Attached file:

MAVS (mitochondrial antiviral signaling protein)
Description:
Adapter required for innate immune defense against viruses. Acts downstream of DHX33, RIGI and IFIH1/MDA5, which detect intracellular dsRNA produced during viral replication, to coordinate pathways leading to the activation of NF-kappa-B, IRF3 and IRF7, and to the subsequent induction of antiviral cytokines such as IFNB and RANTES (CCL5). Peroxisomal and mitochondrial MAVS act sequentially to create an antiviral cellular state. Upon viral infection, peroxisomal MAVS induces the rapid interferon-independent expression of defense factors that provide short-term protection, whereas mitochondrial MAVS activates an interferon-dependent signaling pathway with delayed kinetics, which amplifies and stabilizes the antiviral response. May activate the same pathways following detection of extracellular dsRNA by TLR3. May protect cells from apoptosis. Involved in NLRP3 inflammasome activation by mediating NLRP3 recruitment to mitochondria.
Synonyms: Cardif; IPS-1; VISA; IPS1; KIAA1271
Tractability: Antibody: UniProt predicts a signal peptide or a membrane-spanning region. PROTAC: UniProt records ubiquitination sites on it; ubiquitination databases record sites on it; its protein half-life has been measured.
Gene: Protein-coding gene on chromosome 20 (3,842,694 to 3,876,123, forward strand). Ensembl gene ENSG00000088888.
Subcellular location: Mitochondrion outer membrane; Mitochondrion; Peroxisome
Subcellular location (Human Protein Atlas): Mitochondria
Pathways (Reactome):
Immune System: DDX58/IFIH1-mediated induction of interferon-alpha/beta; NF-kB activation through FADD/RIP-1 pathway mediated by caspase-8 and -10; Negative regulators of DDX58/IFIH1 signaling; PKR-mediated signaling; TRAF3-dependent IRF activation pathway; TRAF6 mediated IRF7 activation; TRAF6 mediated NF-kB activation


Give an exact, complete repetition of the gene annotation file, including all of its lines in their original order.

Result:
MAVS (mitochondrial antiviral signaling protein)
Description:
Adapter required for innate immune defense against viruses. Acts downstream of DHX33, RIGI and IFIH1/MDA5, which detect intracellular dsRNA produced during viral replication, to coordinate pathways leading to the activation of NF-kappa-B, IRF3 and IRF7, and to the subsequent induction of antiviral cytokines such as IFNB and RANTES (CCL5). Peroxisomal and mitochondrial MAVS act sequentially to create an antiviral cellular state. Upon viral infection, peroxisomal MAVS induces the rapid interferon-independent expression of defense factors that provide short-term protection, whereas mitochondrial MAVS activates an interferon-dependent signaling pathway with delayed kinetics, which amplifies and stabilizes the antiviral response. May activate the same pathways following detection of extracellular dsRNA by TLR3. May protect cells from apoptosis. Involved in NLRP3 inflammasome activation by mediating NLRP3 recruitment to mitochondria.
Synonyms: Cardif; IPS-1; VISA; IPS1; KIAA1271
Tractability: Antibody: UniProt predicts a signal peptide or a membrane-spanning region. PROTAC: UniProt records ubiquitination sites on it; ubiquitination databases record sites on it; its protein half-life has been measured.
Gene: Protein-coding gene on chromosome 20 (3,842,694 to 3,876,123, forward strand). Ensembl gene ENSG00000088888.
Subcellular location: Mitochondrion outer membrane; Mitochondrion; Peroxisome
Subcellular location (Human Protein Atlas): Mitochondria
Pathways (Reactome):
Immune System: DDX58/IFIH1-mediated induction of interferon-alpha/beta; NF-kB activation through FADD/RIP-1 pathway mediated by caspase-8 and -10; Negative regulators of DDX58/IFIH1 signaling; PKR-mediated signaling; TRAF3-dependent IRF activation pathway; TRAF6 mediated IRF7 activation; TRAF6 mediated NF-kB activation